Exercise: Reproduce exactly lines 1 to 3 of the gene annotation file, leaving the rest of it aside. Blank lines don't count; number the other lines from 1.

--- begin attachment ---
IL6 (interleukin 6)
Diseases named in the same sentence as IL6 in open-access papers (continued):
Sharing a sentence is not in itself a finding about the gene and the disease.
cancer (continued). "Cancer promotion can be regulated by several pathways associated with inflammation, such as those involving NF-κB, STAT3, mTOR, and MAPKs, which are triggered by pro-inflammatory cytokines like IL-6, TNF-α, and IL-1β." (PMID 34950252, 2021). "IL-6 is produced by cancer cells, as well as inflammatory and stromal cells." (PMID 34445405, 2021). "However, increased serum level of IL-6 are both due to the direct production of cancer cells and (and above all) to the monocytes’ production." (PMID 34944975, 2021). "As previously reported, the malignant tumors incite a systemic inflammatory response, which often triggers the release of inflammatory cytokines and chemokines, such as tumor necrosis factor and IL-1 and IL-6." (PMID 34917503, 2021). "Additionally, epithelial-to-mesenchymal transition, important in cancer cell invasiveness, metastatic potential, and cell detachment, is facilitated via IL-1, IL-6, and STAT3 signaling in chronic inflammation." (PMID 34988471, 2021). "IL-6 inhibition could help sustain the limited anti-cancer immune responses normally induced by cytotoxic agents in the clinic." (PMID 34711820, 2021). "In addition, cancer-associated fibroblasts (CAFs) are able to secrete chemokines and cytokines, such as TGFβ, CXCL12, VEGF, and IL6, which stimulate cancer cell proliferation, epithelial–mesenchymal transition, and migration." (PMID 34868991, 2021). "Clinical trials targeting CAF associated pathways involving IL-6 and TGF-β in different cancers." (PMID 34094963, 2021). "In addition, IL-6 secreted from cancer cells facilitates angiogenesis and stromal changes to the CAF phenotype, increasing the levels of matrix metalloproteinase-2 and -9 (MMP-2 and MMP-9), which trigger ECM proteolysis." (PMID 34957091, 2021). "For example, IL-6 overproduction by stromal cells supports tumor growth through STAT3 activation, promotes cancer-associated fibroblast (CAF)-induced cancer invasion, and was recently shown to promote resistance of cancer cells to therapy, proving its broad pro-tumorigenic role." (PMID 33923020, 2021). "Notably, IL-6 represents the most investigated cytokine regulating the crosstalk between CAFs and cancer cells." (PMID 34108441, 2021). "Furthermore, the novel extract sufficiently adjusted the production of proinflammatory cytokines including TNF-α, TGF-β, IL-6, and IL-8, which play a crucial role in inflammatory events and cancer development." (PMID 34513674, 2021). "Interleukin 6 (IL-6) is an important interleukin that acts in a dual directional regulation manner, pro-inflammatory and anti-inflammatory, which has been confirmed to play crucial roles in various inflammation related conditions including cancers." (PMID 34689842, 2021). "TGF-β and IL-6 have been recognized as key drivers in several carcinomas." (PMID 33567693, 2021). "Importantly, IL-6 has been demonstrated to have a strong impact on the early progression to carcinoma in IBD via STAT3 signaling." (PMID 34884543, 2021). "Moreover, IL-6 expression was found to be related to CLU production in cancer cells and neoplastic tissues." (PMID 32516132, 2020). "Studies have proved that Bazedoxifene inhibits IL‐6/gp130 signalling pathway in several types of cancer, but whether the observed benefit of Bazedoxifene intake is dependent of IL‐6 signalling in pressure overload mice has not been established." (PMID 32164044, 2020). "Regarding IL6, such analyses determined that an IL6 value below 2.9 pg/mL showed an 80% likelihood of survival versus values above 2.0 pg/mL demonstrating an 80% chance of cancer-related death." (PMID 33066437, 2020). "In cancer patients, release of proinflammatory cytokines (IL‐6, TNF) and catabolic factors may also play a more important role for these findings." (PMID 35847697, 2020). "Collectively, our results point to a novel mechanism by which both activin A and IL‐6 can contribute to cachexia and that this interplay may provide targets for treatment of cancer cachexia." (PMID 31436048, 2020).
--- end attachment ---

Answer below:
IL6 (interleukin 6)
Diseases named in the same sentence as IL6 in open-access papers (continued):
Sharing a sentence is not in itself a finding about the gene and the disease.